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Posted: Friday July 11, 2008 1:42PM; Updated: Friday July 11, 2008 3:43PM
John Rolfe John Rolfe >

Favre and A-Rod afloat in the sports gossip fishbowl

Story Highlights
  • Star athletes can't expect privacy when gossip is a huge part of sports coverage
  • Complain about the A-Rod-Madonna nonsense, but our traffic proves you care
  • Now-he's-retired, now-he's-not atthletes are the sports equivalent of The Who
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As a superstar/celebrity athlete, Alex Rodriguez can expect that his every move, utterance and wheeze will be covered and reported -- endlessly.
As a superstar/celebrity athlete, Alex Rodriguez can expect that his every move, utterance and wheeze will be covered and reported -- endlessly.
Jim McIsaac/Getty Images
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I gotta say thank heaven for the rise of the once-lowly Rays, the Cubs' quest for a Series title in the 100th year of their drought, the Nadal-Federer epic at Wimbledon, Tiger Woods' one-legged U.S. Open triumph, and that amazing Giants-Patriots Super Bowl. It's really nice to get a little sports with your sports these days. That ain't always easy in this age where the mind-softening wealth and fame of athletes have made them residents in the madhouse of pop culture and celebrity, with all of the gossip page nonsense that goes along with it.

Two recent examples: Brett Favre and Alex Rodriguez. One is a legitimate sports story, the other is not, and while there appears to be at least a nugget of truth buried somewhere in each, both were rapidly inflated to Hindenburg-size saturation coverage thanks to the hot gas of gossip and rumor.

It's easy to feel like crawling into your rootcellar and bolting the storm doors until Favre formally announces his return from four months of tearful retirement and A-Rod actually tells Barbara Walters that he was, indeed, shvitzing his Kabbalah instructor. You just can't get away from this stuff. It's everywhere -- on the front pages of tabloids and on news sites and all the talk shows (sports as well as entertainment), with everyone from Favre's brother and mother to A-Rod's former trainer dishing opinion while the principals deny everything or try to remain mum.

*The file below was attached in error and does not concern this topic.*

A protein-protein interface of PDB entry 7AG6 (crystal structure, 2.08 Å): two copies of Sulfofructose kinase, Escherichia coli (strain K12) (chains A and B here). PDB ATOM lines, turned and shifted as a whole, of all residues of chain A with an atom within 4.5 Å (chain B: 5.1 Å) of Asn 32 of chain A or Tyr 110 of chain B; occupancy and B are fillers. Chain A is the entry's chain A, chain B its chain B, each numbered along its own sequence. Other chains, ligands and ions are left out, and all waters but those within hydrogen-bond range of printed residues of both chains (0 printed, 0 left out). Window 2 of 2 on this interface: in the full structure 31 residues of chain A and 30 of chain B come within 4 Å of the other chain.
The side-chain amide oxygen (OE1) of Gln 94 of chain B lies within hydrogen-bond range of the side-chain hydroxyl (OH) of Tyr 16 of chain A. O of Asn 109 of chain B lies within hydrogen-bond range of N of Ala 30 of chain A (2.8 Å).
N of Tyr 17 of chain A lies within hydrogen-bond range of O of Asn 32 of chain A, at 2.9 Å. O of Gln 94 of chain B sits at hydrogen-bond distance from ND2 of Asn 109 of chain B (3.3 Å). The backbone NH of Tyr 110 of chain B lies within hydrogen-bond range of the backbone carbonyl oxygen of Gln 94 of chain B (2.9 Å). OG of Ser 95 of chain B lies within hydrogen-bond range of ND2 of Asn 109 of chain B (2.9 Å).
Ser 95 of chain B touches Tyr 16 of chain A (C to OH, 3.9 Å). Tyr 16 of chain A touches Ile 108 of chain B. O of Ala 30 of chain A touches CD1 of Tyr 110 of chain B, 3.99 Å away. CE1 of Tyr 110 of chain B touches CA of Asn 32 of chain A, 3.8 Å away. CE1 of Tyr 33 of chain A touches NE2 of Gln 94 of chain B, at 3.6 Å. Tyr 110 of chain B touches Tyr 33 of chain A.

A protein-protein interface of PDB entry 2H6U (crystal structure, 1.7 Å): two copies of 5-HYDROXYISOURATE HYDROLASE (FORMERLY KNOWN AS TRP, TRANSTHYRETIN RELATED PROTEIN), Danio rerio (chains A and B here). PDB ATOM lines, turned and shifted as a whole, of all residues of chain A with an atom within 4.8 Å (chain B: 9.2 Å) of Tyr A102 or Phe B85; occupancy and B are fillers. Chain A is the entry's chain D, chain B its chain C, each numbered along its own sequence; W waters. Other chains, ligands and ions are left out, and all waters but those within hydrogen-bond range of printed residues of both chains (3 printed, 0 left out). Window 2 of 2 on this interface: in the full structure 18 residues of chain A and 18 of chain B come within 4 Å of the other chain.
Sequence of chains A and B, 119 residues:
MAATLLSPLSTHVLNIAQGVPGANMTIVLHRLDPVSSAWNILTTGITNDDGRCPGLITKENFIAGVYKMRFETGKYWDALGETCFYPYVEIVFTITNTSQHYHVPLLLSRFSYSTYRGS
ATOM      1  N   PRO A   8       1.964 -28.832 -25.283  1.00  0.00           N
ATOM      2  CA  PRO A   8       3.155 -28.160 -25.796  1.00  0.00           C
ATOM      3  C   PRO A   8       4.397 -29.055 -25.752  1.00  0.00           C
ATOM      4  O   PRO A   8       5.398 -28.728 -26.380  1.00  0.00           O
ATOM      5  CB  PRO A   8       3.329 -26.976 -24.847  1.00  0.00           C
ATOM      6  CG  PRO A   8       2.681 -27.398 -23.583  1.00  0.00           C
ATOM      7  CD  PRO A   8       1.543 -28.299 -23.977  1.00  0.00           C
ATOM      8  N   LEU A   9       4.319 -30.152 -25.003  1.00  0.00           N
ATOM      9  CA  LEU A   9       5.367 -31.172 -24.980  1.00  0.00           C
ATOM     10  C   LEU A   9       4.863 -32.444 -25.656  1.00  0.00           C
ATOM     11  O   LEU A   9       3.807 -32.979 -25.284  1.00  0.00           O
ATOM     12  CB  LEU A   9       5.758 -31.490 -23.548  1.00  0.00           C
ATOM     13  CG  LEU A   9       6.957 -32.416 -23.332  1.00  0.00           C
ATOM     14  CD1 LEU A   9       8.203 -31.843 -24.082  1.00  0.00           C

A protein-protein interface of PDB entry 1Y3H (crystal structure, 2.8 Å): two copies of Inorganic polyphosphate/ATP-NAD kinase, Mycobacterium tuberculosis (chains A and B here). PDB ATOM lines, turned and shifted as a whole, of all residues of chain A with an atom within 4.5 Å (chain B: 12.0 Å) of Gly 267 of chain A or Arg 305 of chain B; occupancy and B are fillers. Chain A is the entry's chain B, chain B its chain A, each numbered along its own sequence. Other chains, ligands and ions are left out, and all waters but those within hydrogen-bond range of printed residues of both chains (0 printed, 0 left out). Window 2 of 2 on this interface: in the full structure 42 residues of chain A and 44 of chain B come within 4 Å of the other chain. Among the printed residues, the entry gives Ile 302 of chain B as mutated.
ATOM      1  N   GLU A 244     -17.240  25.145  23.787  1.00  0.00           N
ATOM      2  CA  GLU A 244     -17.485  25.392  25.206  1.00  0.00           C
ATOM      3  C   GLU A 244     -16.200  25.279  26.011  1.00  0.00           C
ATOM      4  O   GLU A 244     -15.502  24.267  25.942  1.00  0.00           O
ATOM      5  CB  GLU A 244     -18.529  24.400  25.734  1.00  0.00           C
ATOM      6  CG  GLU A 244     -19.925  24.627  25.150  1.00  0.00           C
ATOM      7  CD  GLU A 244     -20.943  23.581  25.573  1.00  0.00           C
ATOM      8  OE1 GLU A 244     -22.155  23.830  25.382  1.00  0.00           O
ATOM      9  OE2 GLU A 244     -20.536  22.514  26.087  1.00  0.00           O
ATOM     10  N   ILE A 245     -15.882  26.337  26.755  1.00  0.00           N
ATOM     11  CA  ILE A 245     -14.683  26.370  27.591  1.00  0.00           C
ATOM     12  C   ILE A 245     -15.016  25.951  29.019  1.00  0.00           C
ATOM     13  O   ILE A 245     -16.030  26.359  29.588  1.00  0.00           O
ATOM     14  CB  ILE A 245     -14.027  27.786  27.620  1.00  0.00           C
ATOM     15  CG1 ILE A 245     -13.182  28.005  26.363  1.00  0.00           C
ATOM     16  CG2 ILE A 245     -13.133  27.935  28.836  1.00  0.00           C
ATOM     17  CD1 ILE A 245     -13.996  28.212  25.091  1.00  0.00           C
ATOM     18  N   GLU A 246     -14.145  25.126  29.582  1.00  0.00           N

As a card-carrying media vulture, I know we're guilty of keeping the drooling beast well-fed and watered. We've got a section on almost every page of our site entitled Truth & Rumors -- a collection of links to the juiciest stuff from daily papers around the country. We're not the only site that provides them. And I'm the pond scum who wrote and posted the "Wife Swaps A-Rod For Kravitz" headline on this site's front page last week as part of our Morning Jolt feature ... and watched as more than a quarter of our total traffic clicked on the item within minutes and continued to do so for more than an hour.

I often get complaints from readers along the lines of, "This crap would go away if you idiots in the media would stop covering it." Well, as the great Ray Davies once sang, "You gotta give the people what they want."

The bottom line is that enough of your fellow humans actually give a fig about who's-canoodling-who to keep virtually every for-profit media outlet happily running the rat race with stuff that may turn out to be nothing more than the rantings of a crazed sterno bum with "inside knowledge of the situation." But if everyone else out there is running with the story, you can't afford not to if you profess to be up-the-second with your coverage. Hopefully, along the way you step back to offer some sober analysis and perspective on the story.